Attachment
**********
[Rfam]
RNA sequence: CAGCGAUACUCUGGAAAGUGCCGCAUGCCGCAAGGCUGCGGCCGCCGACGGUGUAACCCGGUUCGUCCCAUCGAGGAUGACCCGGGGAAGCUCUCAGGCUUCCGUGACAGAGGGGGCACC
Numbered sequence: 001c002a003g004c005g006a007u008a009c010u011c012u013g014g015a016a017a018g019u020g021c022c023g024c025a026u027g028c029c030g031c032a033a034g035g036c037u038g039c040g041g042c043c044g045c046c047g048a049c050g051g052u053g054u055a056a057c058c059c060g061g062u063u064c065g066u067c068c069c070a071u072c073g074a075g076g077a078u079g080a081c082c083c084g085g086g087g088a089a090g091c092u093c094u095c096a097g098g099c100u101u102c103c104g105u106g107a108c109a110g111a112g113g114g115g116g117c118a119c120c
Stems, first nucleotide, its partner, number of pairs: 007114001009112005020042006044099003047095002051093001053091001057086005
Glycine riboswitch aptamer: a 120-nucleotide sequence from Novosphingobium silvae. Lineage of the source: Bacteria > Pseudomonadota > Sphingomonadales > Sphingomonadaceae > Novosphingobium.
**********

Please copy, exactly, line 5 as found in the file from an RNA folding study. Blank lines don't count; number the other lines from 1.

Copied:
Glycine riboswitch aptamer: a 120-nucleotide sequence from Novosphingobium silvae. Lineage of the source: Bacteria > Pseudomonadota > Sphingomonadales > Sphingomonadaceae > Novosphingobium.